Ian your list of Ig Nobel Awards has had be laughing! The one about the beetle trying to mate with a bottle reminded me of a day at our Farmers' Market, when a dog tried to mate with a porcelain pig, which was displayed on the ground by a sausage trailer!

Now about Algeria.....I'm sure it's a wonderful place, but to be honest I have absolutely no interest in its oddities & trivia....sorry! So I won't be researching the internet in the hope of uncovering how many earthquakes they've had in the last thousand years, or how many inhabitants write with their feet etc. Sorry! xxx

Vivienne said...

Now.... if you were still doing the Nightshift, Ian, I'm sure those mind-blowing facts about Algeria would make captivating listening.... especially when presented in your own informative & humorous style. Classic FM doesn't have the same appeal, even though I enjoy most of the music. xxx

Vivienne said...

You know how you're troubled with afterthought? (Well I am!) When I turned off my laptop & went to bed, I suddenly thought I'd said I'd been awake since 1pm. I meant 1am! Sorry! xxx

Hildie said...

Good morning .....
just had to drop by to say how lovely it was to see you people yesterday and to have caught up with Gerry last week .....
I'm still a huge fan of the TRUCKSHUNTER AGM
.... I'm heading for my 30th soon!
....... And, Ian, for Heaven's sake, please don't stop the oddities and trivia .....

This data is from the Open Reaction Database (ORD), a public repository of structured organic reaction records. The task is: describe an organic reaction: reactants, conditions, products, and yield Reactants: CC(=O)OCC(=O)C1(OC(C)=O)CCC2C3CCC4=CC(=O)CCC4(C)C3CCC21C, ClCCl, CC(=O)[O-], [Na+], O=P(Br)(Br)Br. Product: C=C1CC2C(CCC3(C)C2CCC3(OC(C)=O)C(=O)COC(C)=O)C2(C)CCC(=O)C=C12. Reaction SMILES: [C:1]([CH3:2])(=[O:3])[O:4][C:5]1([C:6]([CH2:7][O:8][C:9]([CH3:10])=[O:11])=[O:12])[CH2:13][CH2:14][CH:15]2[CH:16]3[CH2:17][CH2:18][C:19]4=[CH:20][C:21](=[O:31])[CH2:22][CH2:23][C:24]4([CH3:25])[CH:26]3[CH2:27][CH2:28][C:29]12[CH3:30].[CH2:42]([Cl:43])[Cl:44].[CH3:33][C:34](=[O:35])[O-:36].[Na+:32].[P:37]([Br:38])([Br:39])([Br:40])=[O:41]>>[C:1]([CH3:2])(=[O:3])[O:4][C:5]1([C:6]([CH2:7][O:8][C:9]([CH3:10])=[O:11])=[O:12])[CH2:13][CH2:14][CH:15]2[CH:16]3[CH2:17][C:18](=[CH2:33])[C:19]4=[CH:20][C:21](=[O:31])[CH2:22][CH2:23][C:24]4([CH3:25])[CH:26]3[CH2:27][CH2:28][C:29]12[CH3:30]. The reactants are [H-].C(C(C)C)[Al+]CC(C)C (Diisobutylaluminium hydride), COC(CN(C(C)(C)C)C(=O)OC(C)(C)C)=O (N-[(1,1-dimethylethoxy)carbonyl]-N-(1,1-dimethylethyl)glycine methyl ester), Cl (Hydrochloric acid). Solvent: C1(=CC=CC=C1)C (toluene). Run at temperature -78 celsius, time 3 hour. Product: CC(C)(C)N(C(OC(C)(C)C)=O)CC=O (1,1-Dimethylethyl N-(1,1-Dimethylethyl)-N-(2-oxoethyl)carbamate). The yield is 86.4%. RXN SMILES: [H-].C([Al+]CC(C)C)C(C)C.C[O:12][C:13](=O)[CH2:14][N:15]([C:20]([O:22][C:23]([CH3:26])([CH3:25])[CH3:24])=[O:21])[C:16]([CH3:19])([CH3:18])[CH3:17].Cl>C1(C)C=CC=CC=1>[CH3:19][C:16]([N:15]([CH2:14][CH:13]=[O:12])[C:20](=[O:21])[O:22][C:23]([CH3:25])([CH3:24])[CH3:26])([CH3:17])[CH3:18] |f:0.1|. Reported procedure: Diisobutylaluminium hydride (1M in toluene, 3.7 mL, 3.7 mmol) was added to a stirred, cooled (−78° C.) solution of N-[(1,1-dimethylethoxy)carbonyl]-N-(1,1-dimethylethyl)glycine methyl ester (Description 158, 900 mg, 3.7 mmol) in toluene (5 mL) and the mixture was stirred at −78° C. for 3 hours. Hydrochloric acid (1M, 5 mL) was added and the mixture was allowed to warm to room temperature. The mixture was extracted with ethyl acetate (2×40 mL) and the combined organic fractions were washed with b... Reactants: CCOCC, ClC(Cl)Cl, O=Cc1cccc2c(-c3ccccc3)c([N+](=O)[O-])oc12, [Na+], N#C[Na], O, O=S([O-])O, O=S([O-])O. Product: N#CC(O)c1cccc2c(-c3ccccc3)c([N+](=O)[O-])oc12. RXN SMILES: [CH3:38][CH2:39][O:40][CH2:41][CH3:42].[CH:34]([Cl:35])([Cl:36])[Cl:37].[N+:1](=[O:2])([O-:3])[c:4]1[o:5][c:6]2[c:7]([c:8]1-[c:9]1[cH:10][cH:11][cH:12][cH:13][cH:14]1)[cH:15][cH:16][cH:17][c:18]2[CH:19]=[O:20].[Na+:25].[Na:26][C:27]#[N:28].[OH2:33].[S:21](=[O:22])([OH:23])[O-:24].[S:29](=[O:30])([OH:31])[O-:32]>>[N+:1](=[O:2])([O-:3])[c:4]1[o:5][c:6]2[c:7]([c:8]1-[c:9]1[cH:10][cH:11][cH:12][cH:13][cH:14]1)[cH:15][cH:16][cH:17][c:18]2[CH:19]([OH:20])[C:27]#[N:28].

what would I live on?!!!!

Hildie said...

Don't forget to snuggle up and enjoy your extra hour in bed, in the morning, you Truckshunters. According to the Daily Mail, it really is simple things like this that make us happy. In the paper today they discussed a poll which set out to find the
"Top 50 things that make people happy." Things such as .....
1. Finding a £10 note in an old pair of jeans.
2. A quick thank you from the boss.
3. Climbing into bed with freshly washed sheets.
4. Swimming in the sea.
5. Waking up on a sunny day.
6. Sitting in the sun.
7. Being surprised by a gift or flowers from someone.
8. Receiving a nice message from a loved one.
9. Hearing you've been promoted.
10. Receiving a thank you card in the post or a hand-written letter (wow, how long since I've had one of those!!)
11. Driving a car, with the window down, on a sunny day.
12. Winning £10 on the lottery.
13. Small, kind gestures from family or friends.
14. Booking a holiday.
15. Hearing your favourite song.
16. Finding a bargain.
17. Seeing an old friend.
18. Having a picnic.
19. A romantic night out.
20. Hearing a song that reminds you of your past.
21. Making a new friend.
22. Having a quiet moment to yourself.
23. Looking at old photos.
24. A walk in the country.
25. Waking up on a Saturday morning & realising it is the weekend.
26. Chocolate.
27. Eating cake.
28. Being told you look as if you've lost weight.
29. Hearing a baby laugh.
30. Seeing an elderly couple holding hands.

Awesome stuff !!

Ian Robinson said...

Vivienne...I'm cut to the quick.

Hildie...that's a very 'nice' list - but a bit too comfortably 'Daily Mail' for my liking. To balance it out, here are a few other things that, without any doubt at all, 'make people happy'...
30 Having sex
31 Seeing an enemy get their comeuppance
32 Being flirted with
33 'Schadenfreude' - smiling at other people's misfortunes
34 Finding something unusual to say about Algeria
35 Cigarettes
36 Alcohol
That's better!